Here we explain some assessment tests used to diagnose sacroiliac joint pain.
Other signs typically seen in patients may include leg length differences, a negative ‘Stork Test’ and Ilia Rotation.
Differences in leg length can be a contributing factor to sacroiliac pain and can be measured with a tape measure using bony landmarks on the skeleton as reference points.
However, this is not easy as bony landmarks are covered in flesh which can move about when you are trying to use a measuring tape.
There is a much better way to check leg length and with a trained eye and practice, you can soon learn to do this reasonably well.
Leg length difference test bent knees
The athlete is placed on their back with knees bent and heels together, taking care to ensure the heels and hips are as square as possible. The therapist then looks from the front and side at the knees to assess if they are level or not.
If one knee is higher than the other, this could indicate a longer tibia in this leg. One knee forward of the other may indicate a longer femur in that leg. Ensuring the hips are level can be difficult so a further test is needed to give a better picture.
Straight Leg Test
In order to get the hips square the athlete raises the hips off the couch and lowers them down again. This should help ensure they lie in a natural position.
The therapist then gently pulls the legs straight and places the thumbs on the ankle bone on the inside (medial malleoli). From here it should be evident if one leg is longer than the other as one thumb will be higher than the other.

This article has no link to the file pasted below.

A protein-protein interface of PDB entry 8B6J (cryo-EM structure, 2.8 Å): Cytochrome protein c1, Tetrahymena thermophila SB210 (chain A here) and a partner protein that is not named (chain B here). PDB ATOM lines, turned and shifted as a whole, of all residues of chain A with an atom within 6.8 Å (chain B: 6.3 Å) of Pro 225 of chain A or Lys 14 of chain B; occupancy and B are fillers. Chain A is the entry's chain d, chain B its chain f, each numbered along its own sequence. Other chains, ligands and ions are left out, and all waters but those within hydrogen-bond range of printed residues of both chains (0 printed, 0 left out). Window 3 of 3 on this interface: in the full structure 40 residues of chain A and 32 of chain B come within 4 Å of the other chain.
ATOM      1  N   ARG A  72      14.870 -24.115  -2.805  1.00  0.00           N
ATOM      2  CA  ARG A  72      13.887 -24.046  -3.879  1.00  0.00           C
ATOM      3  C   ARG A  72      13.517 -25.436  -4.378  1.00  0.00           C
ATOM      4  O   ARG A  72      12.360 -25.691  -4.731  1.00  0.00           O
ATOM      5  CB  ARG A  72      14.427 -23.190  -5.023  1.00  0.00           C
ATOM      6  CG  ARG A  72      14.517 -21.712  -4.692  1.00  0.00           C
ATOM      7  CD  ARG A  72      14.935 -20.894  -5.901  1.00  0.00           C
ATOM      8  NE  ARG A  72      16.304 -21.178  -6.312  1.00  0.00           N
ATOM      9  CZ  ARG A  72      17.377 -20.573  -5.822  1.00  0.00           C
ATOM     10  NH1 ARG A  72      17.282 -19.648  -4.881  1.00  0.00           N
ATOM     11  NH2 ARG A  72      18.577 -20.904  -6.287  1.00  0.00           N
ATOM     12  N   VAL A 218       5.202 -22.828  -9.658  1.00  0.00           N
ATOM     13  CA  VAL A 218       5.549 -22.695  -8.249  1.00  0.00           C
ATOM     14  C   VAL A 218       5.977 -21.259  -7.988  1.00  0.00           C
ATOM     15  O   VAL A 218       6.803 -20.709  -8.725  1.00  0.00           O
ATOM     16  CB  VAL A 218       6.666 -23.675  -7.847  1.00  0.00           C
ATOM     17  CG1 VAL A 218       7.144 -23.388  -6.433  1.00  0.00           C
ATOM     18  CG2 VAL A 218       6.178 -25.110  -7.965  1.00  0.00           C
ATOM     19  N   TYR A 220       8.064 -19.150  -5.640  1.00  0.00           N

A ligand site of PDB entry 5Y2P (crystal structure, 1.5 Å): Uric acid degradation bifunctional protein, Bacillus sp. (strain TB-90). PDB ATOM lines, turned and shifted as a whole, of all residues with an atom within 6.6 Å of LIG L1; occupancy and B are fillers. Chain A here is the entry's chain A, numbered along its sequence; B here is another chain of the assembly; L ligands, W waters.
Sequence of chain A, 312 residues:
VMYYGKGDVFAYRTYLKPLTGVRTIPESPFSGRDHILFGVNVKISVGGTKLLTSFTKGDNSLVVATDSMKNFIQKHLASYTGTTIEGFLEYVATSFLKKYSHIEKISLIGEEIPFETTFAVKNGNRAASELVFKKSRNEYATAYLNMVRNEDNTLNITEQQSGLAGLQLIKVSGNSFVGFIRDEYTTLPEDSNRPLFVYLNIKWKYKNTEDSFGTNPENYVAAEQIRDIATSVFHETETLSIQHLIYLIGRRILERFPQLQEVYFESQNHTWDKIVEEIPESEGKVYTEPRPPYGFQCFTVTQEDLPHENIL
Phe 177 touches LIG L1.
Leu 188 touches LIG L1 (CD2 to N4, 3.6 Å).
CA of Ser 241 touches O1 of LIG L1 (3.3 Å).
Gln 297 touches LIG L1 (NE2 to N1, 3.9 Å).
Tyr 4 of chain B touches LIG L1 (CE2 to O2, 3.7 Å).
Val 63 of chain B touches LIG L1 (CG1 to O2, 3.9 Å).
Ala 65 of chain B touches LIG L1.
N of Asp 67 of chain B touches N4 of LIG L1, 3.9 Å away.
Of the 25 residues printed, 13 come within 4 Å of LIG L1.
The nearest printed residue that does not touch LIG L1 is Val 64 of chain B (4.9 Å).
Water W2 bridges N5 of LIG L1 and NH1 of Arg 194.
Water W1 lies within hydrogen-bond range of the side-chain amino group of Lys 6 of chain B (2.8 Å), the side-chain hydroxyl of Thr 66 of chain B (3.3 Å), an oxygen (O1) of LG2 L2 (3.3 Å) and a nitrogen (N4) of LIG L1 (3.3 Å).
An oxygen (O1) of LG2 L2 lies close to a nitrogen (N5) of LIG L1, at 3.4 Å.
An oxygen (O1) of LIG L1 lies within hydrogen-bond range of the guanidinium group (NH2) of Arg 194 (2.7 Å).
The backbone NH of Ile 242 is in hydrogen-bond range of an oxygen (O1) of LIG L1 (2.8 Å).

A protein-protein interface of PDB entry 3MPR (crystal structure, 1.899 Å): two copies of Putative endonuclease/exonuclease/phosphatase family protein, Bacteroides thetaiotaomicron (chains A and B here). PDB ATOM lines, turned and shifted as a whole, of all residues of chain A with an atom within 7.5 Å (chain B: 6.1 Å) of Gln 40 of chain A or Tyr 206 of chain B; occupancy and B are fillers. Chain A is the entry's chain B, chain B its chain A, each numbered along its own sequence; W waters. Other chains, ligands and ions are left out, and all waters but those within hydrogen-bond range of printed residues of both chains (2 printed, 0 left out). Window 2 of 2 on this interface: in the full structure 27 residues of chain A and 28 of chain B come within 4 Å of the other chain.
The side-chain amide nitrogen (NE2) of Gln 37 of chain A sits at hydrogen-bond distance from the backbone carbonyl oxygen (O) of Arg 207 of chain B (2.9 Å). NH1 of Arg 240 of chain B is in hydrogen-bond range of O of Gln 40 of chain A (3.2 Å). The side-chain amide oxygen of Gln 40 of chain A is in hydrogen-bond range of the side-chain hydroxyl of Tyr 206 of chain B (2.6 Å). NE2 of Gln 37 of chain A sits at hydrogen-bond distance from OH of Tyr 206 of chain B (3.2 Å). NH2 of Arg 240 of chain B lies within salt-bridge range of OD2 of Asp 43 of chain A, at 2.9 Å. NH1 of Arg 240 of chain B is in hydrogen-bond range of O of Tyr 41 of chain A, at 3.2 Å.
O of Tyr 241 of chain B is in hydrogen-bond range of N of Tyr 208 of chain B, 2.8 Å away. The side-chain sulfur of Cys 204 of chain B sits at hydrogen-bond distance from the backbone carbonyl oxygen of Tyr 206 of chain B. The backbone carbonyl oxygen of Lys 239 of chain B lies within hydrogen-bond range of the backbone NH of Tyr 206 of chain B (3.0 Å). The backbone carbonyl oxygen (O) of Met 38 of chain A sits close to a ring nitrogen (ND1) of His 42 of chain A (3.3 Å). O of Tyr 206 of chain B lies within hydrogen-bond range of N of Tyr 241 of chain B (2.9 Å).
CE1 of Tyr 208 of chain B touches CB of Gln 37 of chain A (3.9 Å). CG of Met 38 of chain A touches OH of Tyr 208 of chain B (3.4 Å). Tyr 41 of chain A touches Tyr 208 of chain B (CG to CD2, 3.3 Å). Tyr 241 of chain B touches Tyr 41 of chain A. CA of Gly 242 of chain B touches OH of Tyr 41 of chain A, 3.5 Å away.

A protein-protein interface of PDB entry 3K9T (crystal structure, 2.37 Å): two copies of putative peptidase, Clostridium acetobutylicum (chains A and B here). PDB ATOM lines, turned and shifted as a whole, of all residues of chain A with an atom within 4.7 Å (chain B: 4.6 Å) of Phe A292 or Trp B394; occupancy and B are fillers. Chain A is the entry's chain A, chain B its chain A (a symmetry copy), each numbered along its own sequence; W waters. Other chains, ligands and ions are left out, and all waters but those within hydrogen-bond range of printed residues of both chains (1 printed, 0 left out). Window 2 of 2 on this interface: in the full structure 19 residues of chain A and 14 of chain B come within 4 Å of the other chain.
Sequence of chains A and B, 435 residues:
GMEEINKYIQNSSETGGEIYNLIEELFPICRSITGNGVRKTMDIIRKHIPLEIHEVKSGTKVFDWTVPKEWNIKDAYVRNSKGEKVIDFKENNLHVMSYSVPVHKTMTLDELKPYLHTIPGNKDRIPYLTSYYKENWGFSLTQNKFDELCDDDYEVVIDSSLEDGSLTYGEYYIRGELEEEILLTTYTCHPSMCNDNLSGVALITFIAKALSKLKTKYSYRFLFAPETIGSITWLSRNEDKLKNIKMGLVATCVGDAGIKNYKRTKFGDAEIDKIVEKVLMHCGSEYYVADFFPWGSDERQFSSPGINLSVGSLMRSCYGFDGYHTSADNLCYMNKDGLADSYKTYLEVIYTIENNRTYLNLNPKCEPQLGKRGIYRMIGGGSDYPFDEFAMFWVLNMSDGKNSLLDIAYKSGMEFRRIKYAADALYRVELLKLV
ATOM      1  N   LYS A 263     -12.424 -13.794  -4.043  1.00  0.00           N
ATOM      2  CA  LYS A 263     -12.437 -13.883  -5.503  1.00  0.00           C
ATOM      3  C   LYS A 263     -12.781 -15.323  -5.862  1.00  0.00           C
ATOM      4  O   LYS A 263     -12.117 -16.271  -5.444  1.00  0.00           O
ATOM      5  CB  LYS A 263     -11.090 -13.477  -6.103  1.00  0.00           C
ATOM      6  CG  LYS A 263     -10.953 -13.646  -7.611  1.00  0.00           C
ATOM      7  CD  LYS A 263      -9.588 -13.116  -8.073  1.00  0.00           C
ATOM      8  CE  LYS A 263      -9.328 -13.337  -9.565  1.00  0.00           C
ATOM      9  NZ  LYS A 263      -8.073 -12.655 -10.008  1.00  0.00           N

The athlete stands with their back to the therapist, holding onto something for support. The posterior superior iliac spine (PSIS) and a spinous process exactly horizontal to it are marked with a small cross. The therapist places one thumb on the PSIS and the other thumb on the spinous process opposite.
The athlete raises one knee up as high as it will go. If the Sacroiliac joint is functional then the posterior-superior iliac spine will move down under its original position. This means it is allowing the ilia to rotate.
This is shown as the therapist’s thumb (on the PSIS) will move down below the thumb on the spinous process. A dysfunctional SI joint will not allow the ilia to rotate and so the therapist’s thumb will stay where it is or move up.
With the patient lying on their back a modesty towel is placed over the pelvic area. The towel not only provides the patient with privacy but also prevents the therapist’s eyes from being distracted by uneven images created by clothing patterns.
The therapist stands one side of the couch and must lean over the patient and ensure the dominant eye is looking along the midline of the patient whilst the other eye is closed.
This ensures your angle of view is central and not distorted. The therapist then places one thumb on each ASIS and compares their location by looking along the midline between both ASIS, which should indicate they are level.
If one is higher than another this may indicate a pelvic rotation or shunt although bone shapes can vary in individuals and it is common to see differences in ilia shapes between the right and left side.
This can lead to confusion regarding diagnosis but it should be remembered that tests are not definitive and are only a method of gathering information to assist with a diagnosis. The more tests you use then the more information you have.